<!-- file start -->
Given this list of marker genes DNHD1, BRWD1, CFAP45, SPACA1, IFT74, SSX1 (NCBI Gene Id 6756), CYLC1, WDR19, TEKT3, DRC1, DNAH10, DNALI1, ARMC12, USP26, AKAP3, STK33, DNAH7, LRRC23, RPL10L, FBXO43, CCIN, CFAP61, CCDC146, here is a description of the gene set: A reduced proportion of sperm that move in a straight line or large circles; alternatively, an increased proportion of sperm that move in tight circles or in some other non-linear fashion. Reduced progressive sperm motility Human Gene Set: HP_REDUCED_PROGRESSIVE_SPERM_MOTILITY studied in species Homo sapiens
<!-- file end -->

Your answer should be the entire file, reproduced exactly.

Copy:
Given this list of marker genes DNHD1, BRWD1, CFAP45, SPACA1, IFT74, SSX1 (NCBI Gene Id 6756), CYLC1, WDR19, TEKT3, DRC1, DNAH10, DNALI1, ARMC12, USP26, AKAP3, STK33, DNAH7, LRRC23, RPL10L, FBXO43, CCIN, CFAP61, CCDC146, here is a description of the gene set: A reduced proportion of sperm that move in a straight line or large circles; alternatively, an increased proportion of sperm that move in tight circles or in some other non-linear fashion. Reduced progressive sperm motility Human Gene Set: HP_REDUCED_PROGRESSIVE_SPERM_MOTILITY studied in species Homo sapiens